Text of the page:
Even more surprising is the fact that, while % of GDP contains no correlation, the second highest correlation of all the measures can be found by looking at total tax revenue per capita. Take Luxembourg out of the equation and the correlation jumps to .721, jumping into the high correlation classification.
Personal Income Tax
Happiness Correlations: 0.562 & 0.634, respectively
Man, Denmark sure seems to like that upper right-hand corner of the graphs. Taking Denmark out of the correlation equations have no significant effect. Moderately positive correlations for both of these metrics. Progressive tax.
Happiness Correlations: 0.439 & 0.300, respectively
Small positive correlation. I think this makes sense. Too high of corporate taxation would presumably lead to less business development and less employment, which would contribute to less happiness one would think. However, this can be a large revenue pool for taxation, and many social services rely on corporate taxes. So it’s a double edged sword. Also, corporations aren’t people as we all know (right…?), so they may not be too upset. Executives may worry about it, but the vast number of their employees’ happiness is not going to be severely affected by it. Most people simply serve to gain from higher corporate tax.
Goods and Services
Happiness Correlations: -0.335 & -0.464, respectively
Ah, now this makes some sense to me. Higher taxations on goods and services means less access, generally speaking. Additionally, these taxes are completely regressive. But, not a strong negative correlation by any means. Does not appear to be a good indicator.
Happiness Correlations: 0.206 & 0.191, respectively
Safe to say there is no meaningful correlations here. I have nothing more to say on the matter.
Happiness Correlations: -0.281 & -0.421, respectively
Meaningful? I’m not sure. But if so, it would seem that the US is not alone in an ultimately ineffective Social Security system. Or at least communication of its benefits. Hard to say.
Happiness Correlations: 0.369 & 0.421, respectively
Not a lot of countries with Payroll tax, so I don’t think this is a particularly important metric. Not enough data. But if we assume validity, I am quite surprised by this result.
The US Congressional Budget Office states: “CBO assumes—as do most economists—that employers’ share of payroll taxes is passed on to employees in the form of lower wages than would otherwise be paid. Therefore, the amount of those taxes is included in employees’ income, and the taxes are counted as part of employees’ tax burden.” So this is a regressive tax on employees. I would have assumed this would have had a negative correlation. Again, not a large amount of samples.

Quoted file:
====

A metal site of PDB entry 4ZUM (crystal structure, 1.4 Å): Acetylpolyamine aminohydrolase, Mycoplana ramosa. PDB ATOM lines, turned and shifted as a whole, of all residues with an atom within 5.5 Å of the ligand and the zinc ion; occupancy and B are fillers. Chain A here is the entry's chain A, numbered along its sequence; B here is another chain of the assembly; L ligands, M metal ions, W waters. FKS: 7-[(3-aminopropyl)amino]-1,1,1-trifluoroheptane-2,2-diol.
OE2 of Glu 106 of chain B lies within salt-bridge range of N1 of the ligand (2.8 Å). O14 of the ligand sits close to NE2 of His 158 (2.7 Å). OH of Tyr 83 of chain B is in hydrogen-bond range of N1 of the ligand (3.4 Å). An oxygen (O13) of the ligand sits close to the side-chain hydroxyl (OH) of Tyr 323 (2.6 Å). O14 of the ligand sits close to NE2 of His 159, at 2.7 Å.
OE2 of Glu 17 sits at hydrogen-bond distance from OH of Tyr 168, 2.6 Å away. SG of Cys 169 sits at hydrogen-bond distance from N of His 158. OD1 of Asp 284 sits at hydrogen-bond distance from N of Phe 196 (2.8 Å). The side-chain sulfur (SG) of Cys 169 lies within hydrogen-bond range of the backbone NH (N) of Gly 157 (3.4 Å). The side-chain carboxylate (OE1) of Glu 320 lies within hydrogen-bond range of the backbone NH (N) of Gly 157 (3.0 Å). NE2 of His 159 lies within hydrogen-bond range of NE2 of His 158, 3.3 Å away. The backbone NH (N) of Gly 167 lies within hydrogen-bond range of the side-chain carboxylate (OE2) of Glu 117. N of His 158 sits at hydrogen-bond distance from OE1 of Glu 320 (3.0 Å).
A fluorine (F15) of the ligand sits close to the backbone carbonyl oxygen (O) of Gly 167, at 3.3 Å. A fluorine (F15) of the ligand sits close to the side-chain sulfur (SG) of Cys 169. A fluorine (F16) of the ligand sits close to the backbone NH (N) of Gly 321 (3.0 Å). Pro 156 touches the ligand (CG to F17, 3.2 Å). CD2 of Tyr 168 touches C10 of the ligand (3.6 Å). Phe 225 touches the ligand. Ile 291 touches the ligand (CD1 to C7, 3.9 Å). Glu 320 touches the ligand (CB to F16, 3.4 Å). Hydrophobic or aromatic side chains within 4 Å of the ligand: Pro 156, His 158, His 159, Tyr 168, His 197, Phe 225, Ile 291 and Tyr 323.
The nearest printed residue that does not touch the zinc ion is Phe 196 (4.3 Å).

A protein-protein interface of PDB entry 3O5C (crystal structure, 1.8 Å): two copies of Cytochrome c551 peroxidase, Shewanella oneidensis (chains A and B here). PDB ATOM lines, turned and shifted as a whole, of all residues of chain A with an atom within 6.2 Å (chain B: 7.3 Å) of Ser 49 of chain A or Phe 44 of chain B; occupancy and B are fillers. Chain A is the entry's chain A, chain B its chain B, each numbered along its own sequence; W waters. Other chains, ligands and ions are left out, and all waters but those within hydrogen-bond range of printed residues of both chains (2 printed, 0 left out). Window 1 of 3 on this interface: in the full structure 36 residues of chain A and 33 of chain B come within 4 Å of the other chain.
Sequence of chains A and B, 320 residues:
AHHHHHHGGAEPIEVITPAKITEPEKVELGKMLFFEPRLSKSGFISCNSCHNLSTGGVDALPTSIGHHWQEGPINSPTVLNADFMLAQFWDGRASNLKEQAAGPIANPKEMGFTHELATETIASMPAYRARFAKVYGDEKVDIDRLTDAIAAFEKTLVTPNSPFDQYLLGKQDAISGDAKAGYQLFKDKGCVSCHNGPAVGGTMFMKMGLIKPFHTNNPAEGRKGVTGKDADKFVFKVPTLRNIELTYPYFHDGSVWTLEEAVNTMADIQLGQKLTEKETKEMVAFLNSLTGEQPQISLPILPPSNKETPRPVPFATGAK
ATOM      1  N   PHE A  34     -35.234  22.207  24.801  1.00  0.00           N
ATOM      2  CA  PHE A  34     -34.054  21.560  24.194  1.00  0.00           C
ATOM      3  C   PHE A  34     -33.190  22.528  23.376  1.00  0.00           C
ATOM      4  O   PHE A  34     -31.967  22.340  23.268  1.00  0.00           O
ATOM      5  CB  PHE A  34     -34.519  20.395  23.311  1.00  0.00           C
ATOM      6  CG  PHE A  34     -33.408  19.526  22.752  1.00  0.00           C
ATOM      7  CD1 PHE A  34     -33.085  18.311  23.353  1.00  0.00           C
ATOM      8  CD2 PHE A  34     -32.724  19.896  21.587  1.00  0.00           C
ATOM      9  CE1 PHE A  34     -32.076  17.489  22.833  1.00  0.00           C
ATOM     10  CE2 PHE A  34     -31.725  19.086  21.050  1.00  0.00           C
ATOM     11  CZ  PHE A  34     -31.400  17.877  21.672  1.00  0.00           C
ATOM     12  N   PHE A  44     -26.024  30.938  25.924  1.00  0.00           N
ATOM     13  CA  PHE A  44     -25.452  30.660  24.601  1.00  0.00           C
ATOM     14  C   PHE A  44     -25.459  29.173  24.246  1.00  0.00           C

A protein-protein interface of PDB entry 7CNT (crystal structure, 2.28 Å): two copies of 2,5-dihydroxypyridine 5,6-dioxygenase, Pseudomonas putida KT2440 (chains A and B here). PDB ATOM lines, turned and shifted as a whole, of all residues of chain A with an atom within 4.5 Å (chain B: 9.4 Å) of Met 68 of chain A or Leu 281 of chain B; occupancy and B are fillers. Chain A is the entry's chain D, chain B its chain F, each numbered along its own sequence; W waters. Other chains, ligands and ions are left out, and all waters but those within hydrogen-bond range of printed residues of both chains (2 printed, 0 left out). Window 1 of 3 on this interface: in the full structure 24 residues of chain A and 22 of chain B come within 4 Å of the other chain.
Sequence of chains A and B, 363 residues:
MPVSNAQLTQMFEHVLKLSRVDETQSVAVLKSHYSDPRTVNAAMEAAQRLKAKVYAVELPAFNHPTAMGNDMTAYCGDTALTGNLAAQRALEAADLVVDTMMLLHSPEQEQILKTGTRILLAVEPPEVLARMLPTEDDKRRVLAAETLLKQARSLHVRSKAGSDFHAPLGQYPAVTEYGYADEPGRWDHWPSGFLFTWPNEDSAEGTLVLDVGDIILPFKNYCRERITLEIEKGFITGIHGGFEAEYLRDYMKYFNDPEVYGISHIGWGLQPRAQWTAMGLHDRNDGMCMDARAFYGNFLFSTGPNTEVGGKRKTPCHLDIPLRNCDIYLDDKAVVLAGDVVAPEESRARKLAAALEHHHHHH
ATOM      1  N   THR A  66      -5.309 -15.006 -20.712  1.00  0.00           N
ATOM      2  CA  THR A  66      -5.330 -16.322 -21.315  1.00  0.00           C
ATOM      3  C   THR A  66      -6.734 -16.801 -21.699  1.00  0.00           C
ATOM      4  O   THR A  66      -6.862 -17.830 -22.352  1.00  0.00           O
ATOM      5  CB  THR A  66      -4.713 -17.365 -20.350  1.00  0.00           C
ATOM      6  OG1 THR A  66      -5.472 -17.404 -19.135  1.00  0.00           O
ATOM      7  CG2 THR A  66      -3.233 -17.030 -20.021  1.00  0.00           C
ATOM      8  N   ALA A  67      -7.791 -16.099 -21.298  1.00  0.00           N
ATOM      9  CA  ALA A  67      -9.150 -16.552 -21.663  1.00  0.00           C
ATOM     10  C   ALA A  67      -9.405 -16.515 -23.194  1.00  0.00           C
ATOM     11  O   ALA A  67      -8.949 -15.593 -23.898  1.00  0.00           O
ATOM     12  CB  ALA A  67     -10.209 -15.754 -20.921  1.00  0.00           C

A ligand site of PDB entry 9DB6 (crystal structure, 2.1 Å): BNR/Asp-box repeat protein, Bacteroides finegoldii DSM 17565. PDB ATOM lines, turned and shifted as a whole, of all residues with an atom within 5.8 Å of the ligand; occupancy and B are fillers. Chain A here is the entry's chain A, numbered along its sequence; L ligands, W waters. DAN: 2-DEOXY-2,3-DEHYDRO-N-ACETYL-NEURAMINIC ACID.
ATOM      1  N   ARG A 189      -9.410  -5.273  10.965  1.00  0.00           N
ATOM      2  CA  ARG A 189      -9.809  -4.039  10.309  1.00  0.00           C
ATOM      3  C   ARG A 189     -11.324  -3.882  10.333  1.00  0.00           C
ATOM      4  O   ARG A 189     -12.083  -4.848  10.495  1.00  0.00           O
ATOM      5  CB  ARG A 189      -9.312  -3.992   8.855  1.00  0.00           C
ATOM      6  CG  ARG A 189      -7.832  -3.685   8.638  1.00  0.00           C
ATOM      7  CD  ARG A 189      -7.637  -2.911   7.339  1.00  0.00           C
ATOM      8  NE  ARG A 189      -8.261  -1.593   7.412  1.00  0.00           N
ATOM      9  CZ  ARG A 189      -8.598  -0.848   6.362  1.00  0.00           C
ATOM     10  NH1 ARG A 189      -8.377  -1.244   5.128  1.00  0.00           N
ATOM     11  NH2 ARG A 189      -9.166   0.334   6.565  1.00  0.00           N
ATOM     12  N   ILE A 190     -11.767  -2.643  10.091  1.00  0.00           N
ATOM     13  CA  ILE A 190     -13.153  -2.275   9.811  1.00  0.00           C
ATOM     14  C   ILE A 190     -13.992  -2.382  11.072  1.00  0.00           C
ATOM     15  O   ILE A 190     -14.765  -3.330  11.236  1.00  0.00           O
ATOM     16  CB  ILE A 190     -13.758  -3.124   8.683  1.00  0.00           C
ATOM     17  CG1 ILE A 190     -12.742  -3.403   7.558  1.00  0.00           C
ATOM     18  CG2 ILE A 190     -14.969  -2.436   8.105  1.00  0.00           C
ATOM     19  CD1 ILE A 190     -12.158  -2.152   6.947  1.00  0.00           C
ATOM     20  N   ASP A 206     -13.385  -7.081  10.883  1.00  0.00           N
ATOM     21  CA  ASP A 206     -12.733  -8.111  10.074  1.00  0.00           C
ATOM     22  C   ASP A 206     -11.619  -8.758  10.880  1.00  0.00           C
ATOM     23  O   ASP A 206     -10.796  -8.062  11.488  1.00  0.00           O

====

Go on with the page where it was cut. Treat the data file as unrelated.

Happiness Correlation: -0.267
The OECD defines Wedge as: “the ratio between the amount of taxes paid by an average single worker (a single person at 100% of average earnings) without children and the corresponding total labour cost for the employer. The average tax wedge measures the extent to which tax on labour income discourages employment. This indicator is measured in percentage of labour cost.”
I’m not entirely sure I understand this metric, so saying something to the effect of “it doesn’t seem surprising that discouragement of employment through taxation has at least a slight negative correlation” is about as good as it’s going to get. Let’s go with that.
You can spin tax data to fit whatever story you may want, but there does seem, to me at least, that there is some information to be gleaned from this. Primarily, the progressive v. regressive tax angle is worth exploring more. Additionally, the business v. personal tax relationships are I know there is plenty more analysis to be had, so please offer up some thoughts in the comments section below!
Data can be found here.
To structure the data, I downloaded the CSV files for the selected years from the OECD. I then deleted all columns I didn’t need and grouped the same metrics together in excel. If there was a missing year in one but not the other, I used the average of the other two years to fill in the missing information. I then created an R Script to do some further preprocessing and create the graphs.